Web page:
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Tag: Spider Page 1 of 3

Daylily Umbrella Parade

By Temple – 1990

Umbrella Parade is an early season, rebloomer that is a semi-evergreen, diploid and a spider with a ratio of 5.00:1. He has light purple petals with a wine colored eye over a large chartreuse transitional area into a green throat, while the sepals are light yellow. It takes a different form every time. It is 30 inches (76 cm) with a 9 inch (23 cm) flower.

Parentage:  Rainbow Spangles × Garden Portrait



Daylily Mother of Angels

By Couturier-G.- 2000

This dramatic pale ivory spider often gets a “wow what’s that?” from visitors. The pale cream petals are brushed with gold that spreads into the bright gold throat, and seems to glow in the dark. The spider ratio is 4.40:1 and the petals can twist like many spiders do, but it also has a rippled edge that is almost toothy.  It is 38 inches (97 cm) tall with a 7 inch (18 cm) flower. An early/mid season rebloomer; it is a dormant, diploid with 13 buds on 3 branches. 

Patentage:  seedling × seedling



Daylily Judge Roy Bean

By Reinke – 1996

If you love spiders this one should be in your garden; at 39 inches (99 cm) tall, with a bloom size of 9 inches (23 cm) and a spider ratio of 5.20:1, it really has a form much like its parent Kindly Light. It is a mid to late season bloomer, a dormant, diploid and is fragrant!  The difference is the color.  Described as; soft persimmon gold self with creamy ribbing and a large light greenish gold throat.  I had to google Persimmon. It is described as an orangey red, so this description is absolutely correct as the petals almost look like gold underneath the “persimmon” is showing through giving it a streaked effect.

Parentage:  Persimmon × Kindly Light



Daylily Handsome Prince

By Couturier 1993

Handsome Prince is a seven inch spider with a ratio of 4:1.  He is fragrant, and a very light orange to yellow, with a large burgundy eyezone above a chartreuse throat.  The plant is a midseason bloomer, 38 inches tall and a dormant diploid.



Daylily Crazy Pierre

By Whitacre – 1990

Crazy Pierre is a gold spider with a maroon eyezone above a chartreuse throat.  It is 24 inches(61 cm) tall and has a 7 inch(18 cm) bloom. A mid season bloomer and a dormant diploid, it has a spider ratio of 5:1.

Parentage:  Arachne × Silent Night



Daylily Bat Signal

By Reed – 1996

Bat Signal is classified as unusual form/crispate, meaning that the petals are curled, twisted and pinched. It is a peachy cream with a merlot eyezone and a green throat. It is an evergreen, diploid that is 52 inches tall(132 cm) and has a 6 inch(15 cm) flower.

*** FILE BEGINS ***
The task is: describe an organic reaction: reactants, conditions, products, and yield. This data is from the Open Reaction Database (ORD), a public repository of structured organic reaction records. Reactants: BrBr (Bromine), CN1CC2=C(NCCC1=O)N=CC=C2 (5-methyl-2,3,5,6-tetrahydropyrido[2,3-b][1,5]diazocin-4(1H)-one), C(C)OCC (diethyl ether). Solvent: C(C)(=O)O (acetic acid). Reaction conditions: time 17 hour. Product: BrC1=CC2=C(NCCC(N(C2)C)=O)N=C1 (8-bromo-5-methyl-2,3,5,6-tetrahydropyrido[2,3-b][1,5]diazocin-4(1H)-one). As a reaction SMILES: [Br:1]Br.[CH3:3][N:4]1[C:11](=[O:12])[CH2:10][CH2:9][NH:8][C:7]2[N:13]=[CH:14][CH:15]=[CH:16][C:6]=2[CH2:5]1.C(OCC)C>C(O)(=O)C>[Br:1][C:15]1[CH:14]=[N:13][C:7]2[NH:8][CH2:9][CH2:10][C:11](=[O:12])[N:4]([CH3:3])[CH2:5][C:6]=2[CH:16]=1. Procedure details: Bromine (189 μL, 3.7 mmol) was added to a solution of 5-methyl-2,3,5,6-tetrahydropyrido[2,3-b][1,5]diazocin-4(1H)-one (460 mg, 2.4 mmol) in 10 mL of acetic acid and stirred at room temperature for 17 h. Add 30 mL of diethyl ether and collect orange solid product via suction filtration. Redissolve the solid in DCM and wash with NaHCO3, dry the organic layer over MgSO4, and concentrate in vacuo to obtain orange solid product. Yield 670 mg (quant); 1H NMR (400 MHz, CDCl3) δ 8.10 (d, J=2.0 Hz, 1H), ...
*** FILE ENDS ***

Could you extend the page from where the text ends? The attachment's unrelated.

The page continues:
Daylily Seedling Agnes in Pink

Unregistered seedling – Matel

Agnes in Pink was one of 3 seeds given to me by a friend. The flower  like it’s pod parent Holly Dancer is a spider and a great bloomer.  It is peachy pink with a darker fuchsia eye band and a large star shaped golden eye.  There are prominent golden mid ribs and large stamens that are the same color as the star.  She is about 36” tall and has 6.5 inch blooms. A dormant diploid with sturdy scapes.

Parentage:  Holly Dancer x Flutterbye




Daylily Loch Ness Monster

By Couturier-G. I – 1992

This is one of my favorites.The silvery lavender spiders seem to curl into the most interesting forms. The spider ratio is 4.40:1. The petals are defiantly darker than the sepals, and the edges and mid ribs are cream colored with varying degrees of ruffling and a few teeth. There is also a darker blended halo and a green throat.

A dormant diploid, It is taller for me than the 25 inches that it is supposed to be, but the sturdy scapes hold up tons of 7.5 inch flowers.

Parentage:  (Lavinia Love x seedling)


Daylily Farnsworth Spider


Daylily Farnsworth Spider

This 3 foot tall spider has stems strong enough to hold up the large bunch of buds and 6.5 inch flowers that it produces. The bright yellow spiders have a cranberry blending to purple, star shaped eye zone and just a shadow of the eye zone on the lower petals. 

Dormant Diploid.


Daylily Lilting Lavender

By Childs – 1973

This lavender daylily has a striking unusual form that curls and twists. The curls on this one are quite graceful rather than being crazy like some unusual forms. They tend to curl back just at the tip of the petals and the lemon yellow throat helps to get it noticed. The 8 inch flowers are held high on 30 inch scapes and have a light fragrance. A dormant diploid this plant blooms mid-season and then re-blooms.


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